Trends of Reported Human Cases of Brucellosis, Kingdom of Saudi Arabia, 2004 - 2012 Open Access

Aloufi, Abdulaziz (2014)

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Objectives: Humanbrucellosis is an important zoonotic disease and is especially concerning in the Kingdom of Saudi Arabia (KSA), where livestock importation is significant. We analyzed reported human brucellosis disease trends in KSA over time to help policymakers understand the magnitude of disease and guide the design of prevention and control measures.

Methods: Using data from the national registry of reported human brucellosis cases from the Infectious Disease Department (IDD) of the KSA Ministry of Health (MoH), we calculated the cumulative numbers by age group and month of year from 2004 - 2012. We also determined the trends of incidence rates (IRs), by gender and nationality from 2004 - 2012 and by region from 2007 - 2012. Population data came from the Ministry of Economy and Planning, Central Department of Statistics and Information.

Results: There were 37, 477 reported human brucellosis cases from 2004 - 2012. Persons 15 - 44 years of age had greater cases (19,130) than any other age group. The IRs (per 100,000 population) significantly decreased from 22.9 in 2004 (95% CI=22.3, 23.5) to 12.5 in 2012 (95% CI=12.1, 13). Males had a significantly greater IR than females.Males had an IR of 23.4 (95% CI=22.6, 24.3) and females had an IR of 22.3 (21.4, 22.2) in 2004, while in 2012, males had an IR of 15 (14.5, 15.7) and females had an IR of 9.3 (8.8, 9.8). Most cases were reported during spring and summer seasons (from March to July). In 2012, there were 536 cases reported in May, while only 225 cases were reported in January. The IR of Saudi citizens was significantly greater than that of non-Saudis, but this difference shrank over time. Saudi citizens had an IR of 27.1 (95% CI=26.4, 28) and non-Saudis had an IR of 11.5 (10.7, 12.4) in 2004, while in 2012, Saudi citizens had an IR of 13.2 (95% CI=12.7, 13.7) and non-Saudis had an IR of 11.2 (95% CI =10.5, 11.9). From 2007 - 2012, the IRs of Al-Qassim, Aseer, and Hail were in the highest 25th percentile, while the IRs of Al-Jouf, Jazan, Makkah, and Al-Riyadh were in the lowest 25th percentile.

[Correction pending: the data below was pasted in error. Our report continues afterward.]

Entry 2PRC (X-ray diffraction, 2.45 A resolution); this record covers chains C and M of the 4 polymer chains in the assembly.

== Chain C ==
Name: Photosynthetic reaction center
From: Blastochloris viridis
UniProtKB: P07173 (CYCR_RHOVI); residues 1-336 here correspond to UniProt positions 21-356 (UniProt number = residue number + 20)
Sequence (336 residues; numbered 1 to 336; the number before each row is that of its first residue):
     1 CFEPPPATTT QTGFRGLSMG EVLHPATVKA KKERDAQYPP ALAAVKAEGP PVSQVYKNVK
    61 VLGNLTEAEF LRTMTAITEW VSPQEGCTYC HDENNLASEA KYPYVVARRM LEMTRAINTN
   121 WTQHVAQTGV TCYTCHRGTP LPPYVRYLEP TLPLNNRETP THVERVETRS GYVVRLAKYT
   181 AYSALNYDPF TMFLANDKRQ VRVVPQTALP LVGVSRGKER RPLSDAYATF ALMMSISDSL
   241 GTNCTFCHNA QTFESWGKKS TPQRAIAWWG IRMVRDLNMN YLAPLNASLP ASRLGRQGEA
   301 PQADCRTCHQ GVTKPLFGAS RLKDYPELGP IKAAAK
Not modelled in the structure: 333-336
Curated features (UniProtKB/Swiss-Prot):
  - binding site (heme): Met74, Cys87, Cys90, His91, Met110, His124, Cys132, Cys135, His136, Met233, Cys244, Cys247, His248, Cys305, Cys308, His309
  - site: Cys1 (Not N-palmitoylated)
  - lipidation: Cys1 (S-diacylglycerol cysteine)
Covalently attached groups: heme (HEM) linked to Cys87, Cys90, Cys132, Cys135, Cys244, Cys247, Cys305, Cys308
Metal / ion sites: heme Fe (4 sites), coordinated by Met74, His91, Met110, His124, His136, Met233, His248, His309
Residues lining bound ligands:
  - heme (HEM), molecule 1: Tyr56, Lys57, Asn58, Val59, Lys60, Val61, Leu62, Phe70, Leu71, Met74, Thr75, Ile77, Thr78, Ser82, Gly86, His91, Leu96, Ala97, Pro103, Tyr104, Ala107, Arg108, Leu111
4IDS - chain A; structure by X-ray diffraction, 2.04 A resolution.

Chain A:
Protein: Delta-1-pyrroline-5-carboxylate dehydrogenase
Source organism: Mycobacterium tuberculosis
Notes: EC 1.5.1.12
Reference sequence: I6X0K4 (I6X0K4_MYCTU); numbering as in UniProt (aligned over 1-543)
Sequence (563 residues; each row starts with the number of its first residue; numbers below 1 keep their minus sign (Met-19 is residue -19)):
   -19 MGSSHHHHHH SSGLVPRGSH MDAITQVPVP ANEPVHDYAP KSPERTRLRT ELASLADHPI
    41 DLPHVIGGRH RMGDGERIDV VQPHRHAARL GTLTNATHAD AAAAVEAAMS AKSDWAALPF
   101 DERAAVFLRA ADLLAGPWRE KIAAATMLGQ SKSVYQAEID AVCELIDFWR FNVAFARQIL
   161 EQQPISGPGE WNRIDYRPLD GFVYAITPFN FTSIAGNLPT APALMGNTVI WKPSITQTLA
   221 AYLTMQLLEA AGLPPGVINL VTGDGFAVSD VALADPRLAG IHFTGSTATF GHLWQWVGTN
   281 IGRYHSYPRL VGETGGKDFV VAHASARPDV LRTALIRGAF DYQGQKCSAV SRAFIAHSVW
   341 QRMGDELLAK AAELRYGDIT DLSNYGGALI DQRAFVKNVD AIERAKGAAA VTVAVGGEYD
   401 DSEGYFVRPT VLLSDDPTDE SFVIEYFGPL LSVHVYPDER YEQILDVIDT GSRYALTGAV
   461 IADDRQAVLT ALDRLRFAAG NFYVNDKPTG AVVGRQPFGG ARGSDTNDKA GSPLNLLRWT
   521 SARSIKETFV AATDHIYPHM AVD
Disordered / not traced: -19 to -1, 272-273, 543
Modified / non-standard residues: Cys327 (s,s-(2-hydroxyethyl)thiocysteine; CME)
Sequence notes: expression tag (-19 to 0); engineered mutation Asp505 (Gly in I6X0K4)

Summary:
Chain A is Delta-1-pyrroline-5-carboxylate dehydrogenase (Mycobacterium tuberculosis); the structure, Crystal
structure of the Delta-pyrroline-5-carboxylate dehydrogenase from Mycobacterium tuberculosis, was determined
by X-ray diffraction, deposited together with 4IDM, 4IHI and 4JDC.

Conclusion: Young, male Saudi citizens living in highly endemic areas were at greatest risk of acquiring brucellosis. We recommend vaccinating susceptible animals against brucellosis, enforcing animal importation protocols, and increasing the public's awareness of preventive measures. Additionally, the MoH should enhance and further develop the national brucellosis surveillance program.

Table of Contents

Table of Contents:

List of Figures 6
List of Tables 7
Abstract 8
Chapter 1: Introduction 9
Chapter 2: Literature Review 13
Chapter 3: Manuscript 17
A. Introduction 18
B. Methodology 19
C. Results 21
D. Discussion 27
Chapter 4: Conclusion and Recommendations 29
References 31
Appendix 34

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